Soccer Star’s Collapse Was Unrelated to COVID-19 Vaccine

By Sean Carlin

Posted on June 21, 2021

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SciCheck Digest

Danish soccer star Christian Eriksen is recovering well after he suffered cardiac arrest and collapsed during a match on June 12. But after the incident, social media posts falsely claimed he had recently been vaccinated for COVID-19 and suggested that led to his collapse. Team officials said he has not been vaccinated. 




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Danish soccer player Christian Eriksen was waiting to receive a throw-in during the first half of his team’s opening Euro 2020 match on June 12 in Copenhagen when he suddenly collapsed, suffering cardiac arrest. He received medical treatment on the field and was awake when he left. He since has undergone an operation and has been released.

But soon after he collapsed during the match, erroneous speculation emerged on social media appearing to link a COVID-19 vaccination to the incident. A since-deleted tweet falsely claimed Eriksen received the Pfizer/BioNTech vaccine on May 31.

“Inter Milan Chief Medic and Cardiologist confirmed that he received the Pfizer vaccine 12 days ago,” read one tweet attributing the quote to Radio Sportiva. The claim has been reposted on Instagram and Facebook.

But Inter Milan’s director, Giuseppe Marotta, denied the claims and said Eriksen, who also plays for the Italian club, had no previous signs of health issues.

“He didn’t have COVID and wasn’t vaccinated either,” Marotta reportedly told Rai Sport.

Radio Sportiva also disputed the social media claims, saying on Twitter that the radio station never interviewed any Inter Milan officials about Eriksen’s condition.

Denmark’s match against Finland was nearing the half when Eriksen fell to the ground. The match was suspended after a lengthy delay as medical staff performed CPR and used a defibrillator to resuscitate him. He was taken to a hospital and was later reported to be in stable condition.

The Danish Football Union said in a tweet on June 17 that Eriksen would receive an implantable cardioverter defibrillator — a heart starter. The device is necessary after a “cardiac attack due to rhythm disturbances,” according to the sports organization.

Eriksen was discharged from the hospital on June 18 after a “successful operation,” the sports organization told CNN.

The speculation surrounding Eriksen’s vaccination status came as health officials investigate elevated cases of heart inflammation — particularly in young men — following their second dose of an mRNA vaccine. More than 300 cases of myocarditis and pericarditis following vaccination have been reported in teens and young adults, according to the Centers for Disease Control and Prevention.

“I think this is probably a real phenomenon,” Dr. Paul Offit, director of the Vaccine Education Center at Children’s Hospital of Philadelphia, said in a hospital video. “But it is rare, occurring in about one in 50,000 recipients.”

Offit said the symptoms of myocarditis are normally short-lived and can involve chest pain and occasionally shortness of breath. The decision to vaccinate is still a safer choice, he said.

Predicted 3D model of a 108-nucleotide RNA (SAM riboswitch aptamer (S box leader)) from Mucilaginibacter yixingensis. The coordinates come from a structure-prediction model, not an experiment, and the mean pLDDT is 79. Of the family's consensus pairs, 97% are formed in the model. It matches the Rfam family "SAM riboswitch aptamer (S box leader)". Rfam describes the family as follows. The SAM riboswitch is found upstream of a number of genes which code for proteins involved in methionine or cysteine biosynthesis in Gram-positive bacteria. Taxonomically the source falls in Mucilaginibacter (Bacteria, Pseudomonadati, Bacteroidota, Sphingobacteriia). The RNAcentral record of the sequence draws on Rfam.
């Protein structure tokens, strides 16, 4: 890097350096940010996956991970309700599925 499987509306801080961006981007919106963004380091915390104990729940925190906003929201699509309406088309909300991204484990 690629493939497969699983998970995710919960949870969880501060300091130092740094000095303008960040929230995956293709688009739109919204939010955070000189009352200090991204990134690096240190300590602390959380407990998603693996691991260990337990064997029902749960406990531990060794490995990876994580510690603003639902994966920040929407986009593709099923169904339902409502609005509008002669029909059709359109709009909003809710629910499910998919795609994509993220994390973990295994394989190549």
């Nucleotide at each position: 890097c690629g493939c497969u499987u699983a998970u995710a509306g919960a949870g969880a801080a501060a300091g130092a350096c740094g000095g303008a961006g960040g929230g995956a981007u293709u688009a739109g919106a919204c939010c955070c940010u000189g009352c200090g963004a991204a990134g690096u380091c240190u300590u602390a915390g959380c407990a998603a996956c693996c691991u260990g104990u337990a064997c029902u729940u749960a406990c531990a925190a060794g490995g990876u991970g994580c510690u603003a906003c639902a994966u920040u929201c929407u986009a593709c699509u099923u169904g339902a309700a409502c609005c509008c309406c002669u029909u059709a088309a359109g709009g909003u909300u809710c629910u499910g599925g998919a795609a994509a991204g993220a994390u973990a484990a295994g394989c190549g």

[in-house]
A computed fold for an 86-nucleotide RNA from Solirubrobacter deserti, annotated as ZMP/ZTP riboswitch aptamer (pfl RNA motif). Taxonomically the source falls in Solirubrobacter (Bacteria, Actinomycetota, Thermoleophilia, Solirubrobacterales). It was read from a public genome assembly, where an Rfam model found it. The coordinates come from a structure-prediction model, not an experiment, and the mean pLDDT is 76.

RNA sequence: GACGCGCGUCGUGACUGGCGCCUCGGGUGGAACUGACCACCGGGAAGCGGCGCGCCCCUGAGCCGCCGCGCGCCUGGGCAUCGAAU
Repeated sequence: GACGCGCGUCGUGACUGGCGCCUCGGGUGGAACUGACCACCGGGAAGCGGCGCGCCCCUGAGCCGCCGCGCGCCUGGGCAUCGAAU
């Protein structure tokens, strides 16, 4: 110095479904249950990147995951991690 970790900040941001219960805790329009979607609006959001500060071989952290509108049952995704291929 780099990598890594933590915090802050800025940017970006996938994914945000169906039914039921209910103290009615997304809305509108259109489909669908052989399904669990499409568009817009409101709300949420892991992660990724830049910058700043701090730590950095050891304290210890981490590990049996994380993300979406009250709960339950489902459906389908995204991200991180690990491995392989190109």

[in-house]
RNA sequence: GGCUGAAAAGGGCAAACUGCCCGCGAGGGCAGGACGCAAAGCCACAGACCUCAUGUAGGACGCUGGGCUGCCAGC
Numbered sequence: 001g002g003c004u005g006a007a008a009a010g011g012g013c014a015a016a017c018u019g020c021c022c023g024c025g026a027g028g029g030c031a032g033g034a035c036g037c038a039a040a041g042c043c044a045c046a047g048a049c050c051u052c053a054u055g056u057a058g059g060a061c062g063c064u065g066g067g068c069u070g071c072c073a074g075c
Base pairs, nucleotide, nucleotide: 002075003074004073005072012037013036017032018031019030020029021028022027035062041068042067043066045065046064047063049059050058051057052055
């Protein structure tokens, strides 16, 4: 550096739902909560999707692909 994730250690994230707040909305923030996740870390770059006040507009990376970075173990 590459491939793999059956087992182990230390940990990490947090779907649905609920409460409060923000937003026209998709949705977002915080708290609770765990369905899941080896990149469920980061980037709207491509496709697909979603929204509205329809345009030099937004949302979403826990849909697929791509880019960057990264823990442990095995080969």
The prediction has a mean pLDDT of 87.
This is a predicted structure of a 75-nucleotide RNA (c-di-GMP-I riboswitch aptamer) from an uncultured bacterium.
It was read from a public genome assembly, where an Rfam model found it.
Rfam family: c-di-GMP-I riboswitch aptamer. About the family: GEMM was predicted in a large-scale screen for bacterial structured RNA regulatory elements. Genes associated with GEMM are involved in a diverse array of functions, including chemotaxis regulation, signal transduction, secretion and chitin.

Dr. E Kevin Hall, an assistant professor of pediatrics at the Yale School of Medicine, said the patients his institution has seen with suspected post-vaccination myocarditis have done well and have been discharged.

“The cases of possible myocarditis as a result of the COVID vaccines appears to be very rare,” Hall told us in an email. “We believe the risks of COVID far outweigh the risks of the possible vaccine side effect.”

The CDC recommends COVID-19 vaccines for any person over age 12. An advisory committee to the agency is expected to review the cases of myocarditis at a meeting this month.

Editor’s note: SciCheck’s COVID-19/Vaccination Project is made possible by a grant from the Robert Wood Johnson Foundation. The foundation has no control over our editorial decisions, and the views expressed in our articles do not necessarily reflect the views of the foundation. The goal of the project is to increase exposure to accurate information about COVID-19 and vaccines, while decreasing the impact of misinformation.

Sources

Centers for Disease Control and Prevention. “Myocarditis and Pericarditis Following mRNA COVID-19 Vaccination.” Updated 27 May 2021.

Children’s Hospital of Philadelphia. “What Should I Know About COVID-19 Vaccine and Myocarditis in Teens?” 14 Jun 2021.

Church, Ben. “Christian Eriksen discharged from hospital after ‘successful operation.’” CNN. 18 Jun 2021.

Myocarditis and Pericarditis Following mRNA COVID-19 Vaccination

Myocarditis and Pericarditis Following mRNA COVID-19 Vaccination

Denmark’s Christian Eriksen collapsed on the field. He is responsive and awake.” New York Times. 12 Jun 2021.

Edwards, Erika. “Evidence grows stronger for Covid vaccine link to heart issue, CDC says.” NBC News. 10 Jun 2021.

Hall, E Kevin. Assistant professor of pediatrics, Yale School of Medicine. Email to FactCheck.org. 18 Jun 2021.

Inter director says Eriksen did not have COVID and was not vaccinated.” Reuters. 13 Jun 2021.

Klosok, Aleks. “Christian Eriksen thanks well-wishers, says he’s feeling ‘fine’ in first social media post since cardiac arrest.” CNN. 15 Jun 2021.

“Press Briefing by White House COVID-19 Team and Public Health Officials.” Whitehouse.gov. 17 Jun 2021.

Silberner, Joanne. “Pfizer’s COVID Vaccine In Teens And Myocarditis: What You Need To Know.” NPR. 17 Jun 2021.

 

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